Ephrat describes her years of training in the New York City underground house and breaking scenes as she massages her hamstrings with a tennis ball, sore from an 8 hour rehearsal day. A story of her time with the late legendary NYC house dancer, Marjory Smarth, was the inspiration for the title of this essay, and reiterates the notion of the body as a living document or archive. Asherie passionately explained that “Marj” always believed that honesty in movement is the most important source of inspiration in your dance—honesty in this case being your cultural movement lineage, personal experience, environmental influences, and then dancing your truth in this ephemeral moment. Ephrat spent years pursuing the art of being honest not only in the clubs and breaking competitions of NYC, but also on the concert stage where she now directs six other bodies with diverse archives of their own in her new work, Odeon.

Ephrat Asherie during a 2017 residency at the Pillow Lab to develop Odeon. Photo by Christopher Duggan.
Ephrat Asherie and Teena Marie Custer of Ephrat Asherie Dance during a 2017 residency at the Pillow Lab to develop Odeon. Photo by Christopher Duggan.

She chose these dancers because she said that they possessed a “lived-in-ness” that only comes from a strong improvisational practice in various forms of the African Diaspora. Asherie stated “we all speak the same language, but have different accents,” when describing the various authentic movement experiences embodied by each dancer, ranging from vogue to breaking to various African dance forms.


Ephrat’s relationship with Jacob’s Pillow has been symbiotic in that she has shown her work on the Inside/Out Stage in 2013, performed in Unreal Hip Hop the following year, was featured in Dorrance Dance’s ETM (in both 2014 and 2016), and has utilized the newly formed Pillow Lab to create new work for her company, Ephrat Asherie Dance. In her critically acclaimed and Bessie award winning performance with Dorrance Dance, Ephrat describes her training to be a cross-pollination of rhythm where the extraordinary tap dancers would exchange their “lived-in” percussive knowledge with Ephrat’s hard drive of embodied street dance forms. Her style, speed, and movement patterns have not only been influenced by her time with Dorrance Dance, but by b-boy mentor, Break Easy, and her work with two other Pillow-related artists, Doug Elkins and Rennie Harris.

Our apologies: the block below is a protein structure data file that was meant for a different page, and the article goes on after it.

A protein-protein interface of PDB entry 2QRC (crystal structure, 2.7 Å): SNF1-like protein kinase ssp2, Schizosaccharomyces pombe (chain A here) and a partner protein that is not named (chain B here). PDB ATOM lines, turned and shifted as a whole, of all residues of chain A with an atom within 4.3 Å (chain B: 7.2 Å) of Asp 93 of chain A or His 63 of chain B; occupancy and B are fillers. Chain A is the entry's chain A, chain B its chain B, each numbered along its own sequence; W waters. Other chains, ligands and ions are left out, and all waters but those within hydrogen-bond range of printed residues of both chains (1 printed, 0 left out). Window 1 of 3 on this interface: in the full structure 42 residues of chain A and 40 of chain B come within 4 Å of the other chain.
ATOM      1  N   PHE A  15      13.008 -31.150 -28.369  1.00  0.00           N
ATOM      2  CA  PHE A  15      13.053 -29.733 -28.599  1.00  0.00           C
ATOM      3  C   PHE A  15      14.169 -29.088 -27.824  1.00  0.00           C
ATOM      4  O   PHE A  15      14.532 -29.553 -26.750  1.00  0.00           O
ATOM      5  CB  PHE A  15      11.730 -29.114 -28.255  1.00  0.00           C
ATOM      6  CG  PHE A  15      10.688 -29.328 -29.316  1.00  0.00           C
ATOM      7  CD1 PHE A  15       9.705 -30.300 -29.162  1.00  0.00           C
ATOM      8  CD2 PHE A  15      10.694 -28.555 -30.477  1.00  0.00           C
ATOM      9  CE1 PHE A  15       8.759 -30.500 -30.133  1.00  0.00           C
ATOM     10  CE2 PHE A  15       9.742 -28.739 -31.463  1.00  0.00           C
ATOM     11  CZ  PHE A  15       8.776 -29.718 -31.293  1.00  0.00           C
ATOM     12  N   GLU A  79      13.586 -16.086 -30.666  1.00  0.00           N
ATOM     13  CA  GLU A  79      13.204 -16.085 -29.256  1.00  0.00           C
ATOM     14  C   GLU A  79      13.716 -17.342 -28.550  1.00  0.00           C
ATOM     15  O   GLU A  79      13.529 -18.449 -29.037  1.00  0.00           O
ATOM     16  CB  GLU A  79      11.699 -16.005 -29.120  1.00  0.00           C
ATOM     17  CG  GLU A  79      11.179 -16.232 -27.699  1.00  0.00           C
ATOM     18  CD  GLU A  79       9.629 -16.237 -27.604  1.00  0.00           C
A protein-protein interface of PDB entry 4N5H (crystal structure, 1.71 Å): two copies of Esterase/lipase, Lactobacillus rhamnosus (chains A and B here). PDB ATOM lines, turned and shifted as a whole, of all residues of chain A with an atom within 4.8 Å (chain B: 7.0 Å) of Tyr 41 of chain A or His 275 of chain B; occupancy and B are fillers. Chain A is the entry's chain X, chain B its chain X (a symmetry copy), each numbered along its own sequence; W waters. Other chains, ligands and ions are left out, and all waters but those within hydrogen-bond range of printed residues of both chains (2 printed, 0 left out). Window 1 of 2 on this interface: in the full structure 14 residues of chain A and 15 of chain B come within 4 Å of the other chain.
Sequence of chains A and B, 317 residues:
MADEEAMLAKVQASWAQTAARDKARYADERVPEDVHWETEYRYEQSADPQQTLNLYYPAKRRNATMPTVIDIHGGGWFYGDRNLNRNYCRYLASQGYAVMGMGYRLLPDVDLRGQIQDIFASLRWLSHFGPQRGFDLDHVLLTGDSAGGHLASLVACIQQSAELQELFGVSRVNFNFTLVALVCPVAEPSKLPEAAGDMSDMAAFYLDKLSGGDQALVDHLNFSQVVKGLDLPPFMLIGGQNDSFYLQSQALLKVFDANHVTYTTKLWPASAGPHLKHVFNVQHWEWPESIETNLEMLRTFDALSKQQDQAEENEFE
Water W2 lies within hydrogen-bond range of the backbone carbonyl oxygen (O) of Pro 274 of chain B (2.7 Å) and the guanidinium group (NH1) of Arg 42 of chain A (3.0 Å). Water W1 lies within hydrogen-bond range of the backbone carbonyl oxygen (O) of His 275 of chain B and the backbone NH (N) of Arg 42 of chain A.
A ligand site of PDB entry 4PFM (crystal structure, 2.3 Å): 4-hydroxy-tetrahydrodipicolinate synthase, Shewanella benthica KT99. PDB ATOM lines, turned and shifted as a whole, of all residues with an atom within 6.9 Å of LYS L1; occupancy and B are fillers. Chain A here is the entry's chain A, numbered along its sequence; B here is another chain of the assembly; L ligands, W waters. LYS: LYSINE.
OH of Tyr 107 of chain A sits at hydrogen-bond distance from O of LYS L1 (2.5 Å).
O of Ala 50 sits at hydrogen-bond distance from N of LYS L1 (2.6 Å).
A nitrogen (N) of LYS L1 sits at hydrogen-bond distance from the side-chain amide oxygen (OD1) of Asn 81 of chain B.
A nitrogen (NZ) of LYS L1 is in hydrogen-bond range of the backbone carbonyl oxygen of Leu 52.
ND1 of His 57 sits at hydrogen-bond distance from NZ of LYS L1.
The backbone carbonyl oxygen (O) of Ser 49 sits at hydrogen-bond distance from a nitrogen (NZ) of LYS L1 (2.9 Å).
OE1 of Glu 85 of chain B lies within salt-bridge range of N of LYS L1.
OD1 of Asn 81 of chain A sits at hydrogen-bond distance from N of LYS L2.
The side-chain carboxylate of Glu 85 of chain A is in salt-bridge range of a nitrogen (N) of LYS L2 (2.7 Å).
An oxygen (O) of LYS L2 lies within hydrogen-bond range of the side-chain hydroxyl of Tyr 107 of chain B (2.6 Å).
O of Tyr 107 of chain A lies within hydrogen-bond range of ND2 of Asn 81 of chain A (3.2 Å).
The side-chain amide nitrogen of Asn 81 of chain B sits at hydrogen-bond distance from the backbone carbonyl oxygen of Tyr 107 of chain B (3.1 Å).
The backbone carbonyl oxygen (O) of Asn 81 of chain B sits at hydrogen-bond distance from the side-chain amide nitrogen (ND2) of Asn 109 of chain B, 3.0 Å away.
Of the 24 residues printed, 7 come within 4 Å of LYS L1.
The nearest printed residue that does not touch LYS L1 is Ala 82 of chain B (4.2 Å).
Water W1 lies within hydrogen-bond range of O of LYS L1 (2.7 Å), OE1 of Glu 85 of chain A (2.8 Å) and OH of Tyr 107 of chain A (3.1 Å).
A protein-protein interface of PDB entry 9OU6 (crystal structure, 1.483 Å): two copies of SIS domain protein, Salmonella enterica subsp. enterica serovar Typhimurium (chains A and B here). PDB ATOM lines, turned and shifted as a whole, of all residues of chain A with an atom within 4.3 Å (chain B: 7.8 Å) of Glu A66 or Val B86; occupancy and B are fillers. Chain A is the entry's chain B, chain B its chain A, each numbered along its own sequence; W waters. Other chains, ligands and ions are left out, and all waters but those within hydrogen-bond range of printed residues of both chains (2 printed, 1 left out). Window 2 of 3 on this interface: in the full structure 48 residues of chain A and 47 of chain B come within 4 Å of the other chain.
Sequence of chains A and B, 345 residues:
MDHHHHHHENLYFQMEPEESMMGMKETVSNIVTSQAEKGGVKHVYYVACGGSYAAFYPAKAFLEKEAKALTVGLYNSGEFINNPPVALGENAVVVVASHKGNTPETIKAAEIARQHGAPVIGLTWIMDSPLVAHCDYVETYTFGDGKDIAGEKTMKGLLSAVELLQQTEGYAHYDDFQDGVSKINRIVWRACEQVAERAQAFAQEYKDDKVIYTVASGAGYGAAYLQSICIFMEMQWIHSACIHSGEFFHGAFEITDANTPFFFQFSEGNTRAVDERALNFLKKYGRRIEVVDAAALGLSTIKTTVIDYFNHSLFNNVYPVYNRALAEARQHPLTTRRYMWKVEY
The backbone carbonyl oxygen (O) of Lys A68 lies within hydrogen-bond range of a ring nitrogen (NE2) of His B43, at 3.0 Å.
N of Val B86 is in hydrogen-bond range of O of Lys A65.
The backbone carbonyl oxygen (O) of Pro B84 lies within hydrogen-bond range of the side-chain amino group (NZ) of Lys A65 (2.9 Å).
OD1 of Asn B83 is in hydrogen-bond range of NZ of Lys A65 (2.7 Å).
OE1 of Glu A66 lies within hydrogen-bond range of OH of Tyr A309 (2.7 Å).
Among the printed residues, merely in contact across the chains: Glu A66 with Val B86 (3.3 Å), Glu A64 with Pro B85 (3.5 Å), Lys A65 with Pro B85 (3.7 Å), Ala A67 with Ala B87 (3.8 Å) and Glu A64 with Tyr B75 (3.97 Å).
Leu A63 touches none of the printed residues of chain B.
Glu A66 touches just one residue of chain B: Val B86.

ETM: Double Down

Ephrat was able to articulate how Doug Elkins described the use of “sampling” in the body in relation to a graffiti wall. Ephrat explained that the observer may only see the top layer of the image, but all the layers of form and content are still there underneath. The metaphor of Doug’s graffiti wall concept connects to the idea of the body as a living, breathing document that contains knowledge which has been researched, proofread, and edited.

Doug Elkins in his Fräulein Maria, 2012. Photo by Taylor Crichton.
Doug Elkins in his Fräulein Maria, 2012. Photo by Taylor Crichton.

B-girls, Crossing Boundaries

When describing Rennie Harris’s work, Ephrat expressed that he was one of the first inspirations for her to create for the concert stage. As a b-girl (break girl) performing in the acclaimed Harris production Rome and Jewels, Ephrat experienced the challenging physicality that Rennie was able to clearly replicate from battles and cyphers to the concert stage. During the performance the audience was able to observe the execution of breaking vocabulary filtered through a female body. What the audience did not see was the additional process that Ephrat investigated for years prior to the performance, in which she navigated what her authentic masculine gendered expression and presentation of the dance would be, and how that language would be “called-out” from other b-boys (break boys) as well as the community.

Rennie Harris with Rennie Harris Puremovement, 2005. Photo by Yana Kraeva.
B-girl with Rennie Harris Puremovement, 2005. Photo by Yana Kraeva.